The structure and processes that constitute the Market are established through the Wholesale Electricity Market Rules (Market Rules). These were developed by the Office of Energy with substantial support from a number of expert teams comprising representatives from industry and Government.
A full set of the Market Rules can be downloaded from the Market Rules page of this website.
The Market design that has been developed comprises a wholesale electricity trading component and a capacity component.
The electricity trading component commenced on 21 September 2006.
Most electricity is traded through bilateral contracts between Market Generators and Market Customers who, at the wholesale level, are mainly retailers on-selling electricity to end use customers.
Participants need flexibility to respond to fluctuations in demand resulting from less predictable factors such as the weather which can lead to a change in supply or demand. This is provided through a day-ahead Short Term Energy Market (STEM).
Each day, Participants advise the IMO of their bilateral contract position and make bids to buy and offers to sell electricity in each trading interval on the following day relative to their bilateral position. A generator, for example, may offer to supply increasing quantities into the Market, beyond its contractual position, as the price rises. It may also bid to purchase energy where the price is less than its own production cost.
Similarly, a retailer may offer to purchase increasing quantities as the price moves lower or less if the price increases.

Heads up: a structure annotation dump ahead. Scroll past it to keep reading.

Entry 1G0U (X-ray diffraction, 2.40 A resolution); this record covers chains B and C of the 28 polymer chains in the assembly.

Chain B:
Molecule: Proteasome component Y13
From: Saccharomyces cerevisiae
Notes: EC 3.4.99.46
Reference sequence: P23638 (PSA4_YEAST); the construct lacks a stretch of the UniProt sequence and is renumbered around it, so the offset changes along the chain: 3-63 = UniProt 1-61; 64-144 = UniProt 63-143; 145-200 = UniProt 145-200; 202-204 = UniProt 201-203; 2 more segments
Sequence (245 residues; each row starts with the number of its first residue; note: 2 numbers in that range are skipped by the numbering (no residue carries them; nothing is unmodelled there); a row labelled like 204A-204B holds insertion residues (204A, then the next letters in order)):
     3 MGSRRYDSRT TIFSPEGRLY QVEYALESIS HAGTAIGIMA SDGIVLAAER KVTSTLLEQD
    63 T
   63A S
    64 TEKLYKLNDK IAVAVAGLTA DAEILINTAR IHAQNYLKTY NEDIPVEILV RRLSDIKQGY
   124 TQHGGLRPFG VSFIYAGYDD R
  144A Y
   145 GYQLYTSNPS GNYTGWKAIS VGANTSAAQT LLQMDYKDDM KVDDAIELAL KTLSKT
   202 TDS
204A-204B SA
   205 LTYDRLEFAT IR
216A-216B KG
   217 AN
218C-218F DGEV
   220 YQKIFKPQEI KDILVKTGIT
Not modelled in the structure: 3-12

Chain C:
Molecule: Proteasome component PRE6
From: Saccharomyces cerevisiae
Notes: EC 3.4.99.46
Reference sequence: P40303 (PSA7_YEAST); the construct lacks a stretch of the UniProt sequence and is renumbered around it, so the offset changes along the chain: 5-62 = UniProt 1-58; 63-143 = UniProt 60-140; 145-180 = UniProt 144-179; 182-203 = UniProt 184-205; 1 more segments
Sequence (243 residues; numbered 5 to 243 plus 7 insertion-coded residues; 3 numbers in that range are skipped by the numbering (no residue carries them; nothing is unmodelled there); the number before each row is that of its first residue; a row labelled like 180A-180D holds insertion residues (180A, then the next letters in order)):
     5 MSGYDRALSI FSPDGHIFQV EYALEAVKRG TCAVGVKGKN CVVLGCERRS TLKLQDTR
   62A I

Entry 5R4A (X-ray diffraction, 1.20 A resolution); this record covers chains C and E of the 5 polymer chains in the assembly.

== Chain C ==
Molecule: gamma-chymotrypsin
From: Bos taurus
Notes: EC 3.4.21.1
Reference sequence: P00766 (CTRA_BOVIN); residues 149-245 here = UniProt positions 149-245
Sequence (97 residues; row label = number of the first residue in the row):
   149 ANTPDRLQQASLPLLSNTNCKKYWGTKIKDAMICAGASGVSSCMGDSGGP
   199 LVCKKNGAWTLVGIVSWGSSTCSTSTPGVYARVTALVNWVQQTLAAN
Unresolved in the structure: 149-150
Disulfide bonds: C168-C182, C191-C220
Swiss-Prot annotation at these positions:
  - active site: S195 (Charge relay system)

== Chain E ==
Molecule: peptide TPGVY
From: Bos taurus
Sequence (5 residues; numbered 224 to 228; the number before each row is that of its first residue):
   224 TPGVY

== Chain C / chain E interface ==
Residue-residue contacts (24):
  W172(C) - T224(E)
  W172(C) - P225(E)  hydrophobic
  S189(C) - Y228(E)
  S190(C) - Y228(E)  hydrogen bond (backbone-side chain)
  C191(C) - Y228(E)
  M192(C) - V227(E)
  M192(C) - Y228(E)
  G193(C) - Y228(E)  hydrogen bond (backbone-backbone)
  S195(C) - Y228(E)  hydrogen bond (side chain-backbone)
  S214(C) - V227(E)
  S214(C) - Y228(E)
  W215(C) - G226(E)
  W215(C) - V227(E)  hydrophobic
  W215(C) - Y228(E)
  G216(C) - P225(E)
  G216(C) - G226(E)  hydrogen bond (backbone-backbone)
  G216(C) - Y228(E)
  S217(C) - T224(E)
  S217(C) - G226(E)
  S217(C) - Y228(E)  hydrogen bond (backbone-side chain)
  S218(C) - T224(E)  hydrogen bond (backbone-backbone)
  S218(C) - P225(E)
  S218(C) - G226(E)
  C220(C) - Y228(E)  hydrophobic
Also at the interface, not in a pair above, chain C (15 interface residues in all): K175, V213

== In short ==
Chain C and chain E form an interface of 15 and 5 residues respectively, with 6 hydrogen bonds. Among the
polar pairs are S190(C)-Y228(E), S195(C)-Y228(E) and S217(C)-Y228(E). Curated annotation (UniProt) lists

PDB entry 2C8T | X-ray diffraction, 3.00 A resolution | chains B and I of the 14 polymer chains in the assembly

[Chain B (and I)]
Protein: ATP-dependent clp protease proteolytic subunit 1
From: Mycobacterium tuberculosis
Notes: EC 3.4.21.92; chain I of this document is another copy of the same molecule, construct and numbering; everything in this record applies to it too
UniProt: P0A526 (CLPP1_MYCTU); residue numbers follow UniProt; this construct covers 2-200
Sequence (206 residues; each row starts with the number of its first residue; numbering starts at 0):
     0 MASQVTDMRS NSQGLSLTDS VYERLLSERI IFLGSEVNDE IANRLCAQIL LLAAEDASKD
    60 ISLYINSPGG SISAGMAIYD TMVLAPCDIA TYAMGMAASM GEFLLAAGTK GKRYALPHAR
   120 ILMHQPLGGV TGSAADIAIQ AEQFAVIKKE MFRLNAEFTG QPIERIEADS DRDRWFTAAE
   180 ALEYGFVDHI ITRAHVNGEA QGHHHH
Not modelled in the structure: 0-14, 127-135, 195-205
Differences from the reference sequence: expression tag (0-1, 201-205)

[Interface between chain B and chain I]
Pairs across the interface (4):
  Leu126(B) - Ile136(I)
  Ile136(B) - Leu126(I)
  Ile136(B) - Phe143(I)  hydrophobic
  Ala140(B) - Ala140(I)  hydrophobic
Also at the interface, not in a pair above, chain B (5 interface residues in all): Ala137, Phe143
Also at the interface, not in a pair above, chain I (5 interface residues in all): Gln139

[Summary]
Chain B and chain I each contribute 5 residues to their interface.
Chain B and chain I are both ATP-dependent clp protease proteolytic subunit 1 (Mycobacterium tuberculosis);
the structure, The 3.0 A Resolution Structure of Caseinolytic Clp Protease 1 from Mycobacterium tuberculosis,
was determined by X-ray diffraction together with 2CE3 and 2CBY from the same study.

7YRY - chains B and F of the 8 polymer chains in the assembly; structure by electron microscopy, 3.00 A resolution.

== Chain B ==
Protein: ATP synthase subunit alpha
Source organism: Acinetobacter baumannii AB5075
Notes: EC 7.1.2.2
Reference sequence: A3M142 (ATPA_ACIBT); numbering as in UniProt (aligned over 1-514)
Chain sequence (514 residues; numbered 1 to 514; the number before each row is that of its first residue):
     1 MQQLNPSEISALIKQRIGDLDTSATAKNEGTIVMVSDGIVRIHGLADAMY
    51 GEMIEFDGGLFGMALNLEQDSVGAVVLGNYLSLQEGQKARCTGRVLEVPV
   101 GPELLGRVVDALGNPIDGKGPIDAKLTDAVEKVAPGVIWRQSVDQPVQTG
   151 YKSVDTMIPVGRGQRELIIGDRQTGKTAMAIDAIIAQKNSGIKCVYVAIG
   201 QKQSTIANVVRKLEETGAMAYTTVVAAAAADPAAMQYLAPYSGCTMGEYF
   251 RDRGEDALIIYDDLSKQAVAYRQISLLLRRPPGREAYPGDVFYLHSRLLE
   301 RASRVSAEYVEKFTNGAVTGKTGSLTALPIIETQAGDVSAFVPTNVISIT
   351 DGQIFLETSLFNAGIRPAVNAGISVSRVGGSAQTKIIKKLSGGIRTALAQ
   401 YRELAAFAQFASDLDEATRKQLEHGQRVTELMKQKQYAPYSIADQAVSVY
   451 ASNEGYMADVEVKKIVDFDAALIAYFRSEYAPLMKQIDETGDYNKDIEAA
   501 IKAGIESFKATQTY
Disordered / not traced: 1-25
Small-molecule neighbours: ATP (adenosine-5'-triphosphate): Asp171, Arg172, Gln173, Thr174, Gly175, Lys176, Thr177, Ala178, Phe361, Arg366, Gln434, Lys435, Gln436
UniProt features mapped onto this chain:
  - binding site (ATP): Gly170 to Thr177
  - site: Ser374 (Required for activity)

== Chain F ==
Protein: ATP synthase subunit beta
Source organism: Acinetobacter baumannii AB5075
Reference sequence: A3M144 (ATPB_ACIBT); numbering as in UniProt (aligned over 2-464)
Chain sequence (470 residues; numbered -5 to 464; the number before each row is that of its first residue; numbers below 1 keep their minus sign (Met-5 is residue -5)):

The IMO combines all of the bids and offers for Participants to determine the STEM price for each half hour.
The bilateral contract and STEM processes determine the quantity of electricity that will be provided by each generator in each trading interval.
Verve Energy is required to balance the inevitable real-time variations in IPP generation and customer demand from its portfolio of generation plant. In the event that Verve Energy owned plant is unable to fully cover any system imbalance, IPPs can be called on to either increase or reduce generation to help match demand.
One feature of the Wholesale Electricity Market is that the design has been developed so as to accommodate the specific requirements of renewable energy generators.
The Wholesale Electricity Market has been designed to accommodate renewable energy generation.
- Intermittent generators, such as wind farms, are not required to follow a production schedule (resource plan).
- Intermittent generators may also spill their entire output into the Market and receive payment at the prevailing half-hour market price. This avoids the need for intermittent generators to fully contract their output before commencing production.
- The level of Certified Reserve Capacity for intermittent generators recognises the non-dispatchable nature of their operation and is based on average production levels.
A key feature of the Market in Western Australia, and one that distinguishes it from the National Electricity Market (NEM) operating in the eastern states of Australia, is the provision of a separate capacity mechanism.
In many markets, economic forces determine when new generators enter the market. The entry of new capacity is usually driven by high energy prices. A stronger focus on capacity adequacy has been adopted in the SWIS. This is largely driven by the size of the SWIS and its isolation from other electricity jurisdictions.